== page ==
High schools across the state will face tougher standards next year after more than three-quarters of them made one of the state’s top two grades on report cards announced Wednesday.
In all, 78 percent of high school and “combination schools” received an A or a B in the 2012-13 school year, the state Department of Education said. The portion of high schools making the highest mark ticked up by one percentage point over 2011-12, to 48 percent, while 30 percent of schools made a B, slipping from 32 percent a year ago.
In Flagler County, Matanzas High School and Flagler Palm Coast High School both got A ratings. Matanzas maintained its A, making it the third A since the school opened in 2006. FPC improved from a B, earning an A for only the second time in 13 years. It is the second time that both high schools are A rated in the same year (they did so in 2008). The district is rated B, after four successive years as an A-rated district. Most of the district’s remaining schools saw their grades drop as tougher standards have kicked in.
“This is great news for Flagler County Schools entering the Holiday season,” Shawn Schmidli, the district’s assessment and accountability coordinator, said in a statement. “Both grades represent a culmination of all of the hard work that our administrators, teachers, and students have put in over the past year. To have both of our high schools earn an “A” through a rigorous accountability system is a testament to the various exceptional programs that exist at both of our high schools.”
“With more high schools earning A’s, it is clear that our teachers are succeeding in providing Florida students with a quality education,” Gov. Rick Scott said in a news release announcing the numbers.
But the high grades will also spark tougher standards under a State Board of Education rule, adopted in 2011, that requires the standards to rise if 75 percent of any group of schools makes the two highest marks. State officials said Wednesday this marked the first time the new rule has been used.
For example, high schools will now have to score 70 percent of the points available on the state’s grading system, up from 66 percent, to get an A. The standard will increase from 62 percent to 65 percent for a B, and there will be smaller increases in the scores necessary for C and D grades.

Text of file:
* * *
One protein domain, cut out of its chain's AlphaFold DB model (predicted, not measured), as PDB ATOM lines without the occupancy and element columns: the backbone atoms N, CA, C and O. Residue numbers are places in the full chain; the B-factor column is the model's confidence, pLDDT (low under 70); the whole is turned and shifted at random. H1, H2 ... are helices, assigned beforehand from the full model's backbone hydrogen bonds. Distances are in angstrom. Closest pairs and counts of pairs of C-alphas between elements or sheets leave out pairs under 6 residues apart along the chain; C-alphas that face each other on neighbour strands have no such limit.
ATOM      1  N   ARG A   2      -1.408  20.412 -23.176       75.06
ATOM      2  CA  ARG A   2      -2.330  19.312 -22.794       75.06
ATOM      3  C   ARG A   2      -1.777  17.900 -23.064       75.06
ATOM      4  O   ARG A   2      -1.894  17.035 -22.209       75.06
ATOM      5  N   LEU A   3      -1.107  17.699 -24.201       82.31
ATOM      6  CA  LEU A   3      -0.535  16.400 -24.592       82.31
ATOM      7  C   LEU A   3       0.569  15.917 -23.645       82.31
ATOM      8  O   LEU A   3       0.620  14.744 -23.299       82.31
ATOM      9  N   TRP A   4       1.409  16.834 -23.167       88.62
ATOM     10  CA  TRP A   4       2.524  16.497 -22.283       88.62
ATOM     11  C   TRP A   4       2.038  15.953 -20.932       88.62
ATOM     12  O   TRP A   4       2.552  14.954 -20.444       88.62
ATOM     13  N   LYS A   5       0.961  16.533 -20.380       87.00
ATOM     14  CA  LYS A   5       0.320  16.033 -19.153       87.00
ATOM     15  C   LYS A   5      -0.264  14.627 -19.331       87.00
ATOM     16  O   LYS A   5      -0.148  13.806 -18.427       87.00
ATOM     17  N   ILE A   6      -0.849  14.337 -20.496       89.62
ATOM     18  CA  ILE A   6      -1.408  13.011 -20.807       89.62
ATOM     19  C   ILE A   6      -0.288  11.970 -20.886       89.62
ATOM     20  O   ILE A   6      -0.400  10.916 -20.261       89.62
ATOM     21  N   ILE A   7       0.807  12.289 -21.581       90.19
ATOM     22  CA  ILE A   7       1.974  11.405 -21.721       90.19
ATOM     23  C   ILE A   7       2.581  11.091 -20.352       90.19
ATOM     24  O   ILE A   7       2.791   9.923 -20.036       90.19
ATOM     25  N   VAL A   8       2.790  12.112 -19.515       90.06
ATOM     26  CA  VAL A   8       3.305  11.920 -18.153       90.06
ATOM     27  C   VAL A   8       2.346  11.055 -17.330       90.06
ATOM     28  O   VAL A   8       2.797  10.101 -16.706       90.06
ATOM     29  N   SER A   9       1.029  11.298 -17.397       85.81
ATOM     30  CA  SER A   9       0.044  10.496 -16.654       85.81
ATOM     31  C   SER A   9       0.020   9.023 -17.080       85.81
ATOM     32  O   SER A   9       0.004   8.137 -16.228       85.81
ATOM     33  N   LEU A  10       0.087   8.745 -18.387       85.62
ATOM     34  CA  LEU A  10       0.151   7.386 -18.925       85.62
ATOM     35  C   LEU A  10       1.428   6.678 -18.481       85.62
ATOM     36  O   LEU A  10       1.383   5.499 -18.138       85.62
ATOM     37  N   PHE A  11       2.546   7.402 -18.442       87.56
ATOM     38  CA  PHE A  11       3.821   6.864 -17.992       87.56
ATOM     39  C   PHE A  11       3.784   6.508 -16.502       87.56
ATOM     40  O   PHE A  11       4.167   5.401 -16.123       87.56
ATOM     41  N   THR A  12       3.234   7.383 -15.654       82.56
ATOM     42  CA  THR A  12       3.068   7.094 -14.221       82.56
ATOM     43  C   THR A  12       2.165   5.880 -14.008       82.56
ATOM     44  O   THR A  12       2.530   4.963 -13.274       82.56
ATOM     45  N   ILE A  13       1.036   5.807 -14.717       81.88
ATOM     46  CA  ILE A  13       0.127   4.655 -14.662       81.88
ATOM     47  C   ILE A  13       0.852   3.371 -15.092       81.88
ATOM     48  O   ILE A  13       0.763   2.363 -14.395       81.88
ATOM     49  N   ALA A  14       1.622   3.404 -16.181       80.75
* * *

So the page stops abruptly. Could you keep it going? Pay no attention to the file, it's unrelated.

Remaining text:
Education Commissioner Pam Stewart praised teachers and students for the progress.
“They are doing a good job, and it is really important that we continue to raise the bar as Florida his done, historically, over the years,” she said.
At the same time, the state is continuing a policy aimed at preventing schools’ scores from falling by more than one grade a year while schools phase in new state standards based on the Common Core initiative. Seven high schools were protected by that policy this year, education officials said.
Stewart said that scores could still slip after new tests based on those standards are implemented because Common Core is expected to be more rigorous than the state’s current guidelines.
“I think it’s fair to say that, just as with this move on our high-school grading we are raising the bar, that’s what we’ll be doing in ’14-’15,” she said.
–FlaglerLive and News Service of Florida
Flagler County School Grades, 2001-2016
|Bunnell Elementary||C||C||A||A||A||B||B||A||A||B||B||A||B (C)*||A||B||C||C|
|Belle Terre Elementary||A||A||A||A||A||A||A||A||A||A||B||B|
|Old Kings Elementary||B||A||A||B||A||A||A||A||A||B||A||A||B||A||A||C||A|
|Rymfire Elementary||B||A||B||C||A||A||B (c)*||A||B||B||B|
|Indian Trails Middle||A||A||A||A||A||A||A||A||A||A||B||B|
|Buddy Taylor Middle||A||A||A||B||B||A||A||A||A||A||A||B||C||C||B||C||C|
|Flagler-Palm Coast High||C||B||B||D||C||B||C||A||D||B||B||B||A||B||B||C||B|
(*) In 2013, the state Board of Education agreed to pad grades in such a way as to prevent them from falling by more than one letter grade. More than 20 percent of schools benefited from the padding, including Rymfire and Bunnell elementaries in Flagler, whose grades would have been a C if the actual standards were applied.